Has just signed a three year contract extension after what I believe to be his best season so far at Cardiff. Arguably the most consistent member of our team throughout a season which saw him start well with a clean sheet at West Ham and, largely, maintain that standard throughout the campaign. Had a bit of a poor patch around January/February, but, that apart, confirmed that he is one of the better keepers around at this level – certainly in terms of shot stopping. There are those who are critical of him because he isn’t as dominant as they’d like when crosses are coming in, but it’s so much more difficult for keepers to do that nowadays with so many opponents determined to block you off and, maybe, that’s the reason why modern day coaching places less emphasis on this part of the game than there was twenty years ago – whatever, I believe Marshall was our number one choice over a very good deputy on merit this season -8 (5)

Joe Mason

His arrival produced less headlines than most during the summer of 2011, but Mason’s signing could well have been the best bit of transfer business Malky Mackay has done at Cardiff so far. Right from when he came on and caused havoc against Bristol City in the first home league match of the season, Mason looked at home in the Championship and, once he’d got his first goal against Barnsley, more followed on a pretty consistent basis. Mason isn’t the finished article yet, he can be anonymous at times and. for such a good finisher, he maybe doesn’t get enough shots away, but he had become a very important player for us by the end of the season -after Peter Whittingham, I’d say he was the player most likely to come up with a moment of magic which could get us a goal. A four year contract extension signed in April offers proof of how highly the Republic of Ireland Under 21 striker is rated and, with his down to earth attitude, there’s every reason to hope that there is a lot more to come from Mason yet - 8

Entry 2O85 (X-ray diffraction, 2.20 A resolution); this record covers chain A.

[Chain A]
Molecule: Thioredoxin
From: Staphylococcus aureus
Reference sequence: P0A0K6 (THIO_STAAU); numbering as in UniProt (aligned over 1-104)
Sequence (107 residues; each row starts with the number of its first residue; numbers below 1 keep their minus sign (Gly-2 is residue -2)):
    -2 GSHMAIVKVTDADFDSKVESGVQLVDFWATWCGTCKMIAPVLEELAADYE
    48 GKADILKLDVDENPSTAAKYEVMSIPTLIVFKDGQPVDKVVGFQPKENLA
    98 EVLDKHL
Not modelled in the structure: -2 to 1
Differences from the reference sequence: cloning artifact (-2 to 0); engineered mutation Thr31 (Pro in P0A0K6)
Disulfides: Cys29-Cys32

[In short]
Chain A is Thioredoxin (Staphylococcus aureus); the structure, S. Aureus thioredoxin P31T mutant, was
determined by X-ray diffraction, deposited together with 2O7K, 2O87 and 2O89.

The moment Joe Mason stopped being a name known only in certain parts of Devon and South Wales – his calmly taken goal puts us 1-0 up at Wembley.

Kevin McNaughton

After five years of excellent work at Cardiff, it was ironic that when McNaughton finally got some nationwide recognition with his selection in a Championship team of the season chosen by the pundits on the BBC’s Football league highlights show, it came at a time when his performances had slipped below their normal standards. The arrival of Malky Mackay probably had more of an impact on Super Kev’s game than any of the other players he inherited as he was transformed into a full back cum winger who spent the season chasing up and down our right hand side. Given that McNaughton often looked by far the quickest player in the side, this change of role for him was understandable and there were times when he did well (e.g. when creating the break through goal in the home league game with Palace and a marvellous chance to win the match for the same player at Coventry), but, too often, his final ball wasn’t good enough. With a combination of tiredness and his dodgy hamstrings, perhaps, leading to an uncharacteristic defensive vulnerability towards the end of the season, it was not one of McNaughton’s best City campaigns -6 (8)

Steve McPhail

It’s hard to be dispassionate here, because we are talking about a brave footballer (both physically and mentally) and good bloke who has had so many awful things to put up with over the past two or three years, but, for me, Steve McPhail was not as influential this season as many made him out to be. This wasn’t all his own fault of course, and there were times (for example the Second Leg against Palace) when he was essential to the way we played, but, being realistic, the game against Coventry, one of several we should have won at home but didn’t, was more typical of McPhail’s season – that is a very influential half an hour when we were dominant and he was running the match, followed by a spell when he faded from the scene and the opposition took over, before he was withdrawn early in the second half. I feel guilty giving such a good servant of the club a mark that he doesn’t deserve for so many reasons, but, purely on his level of performance over the season, I think he merits a 5 (6)

Kenny Miller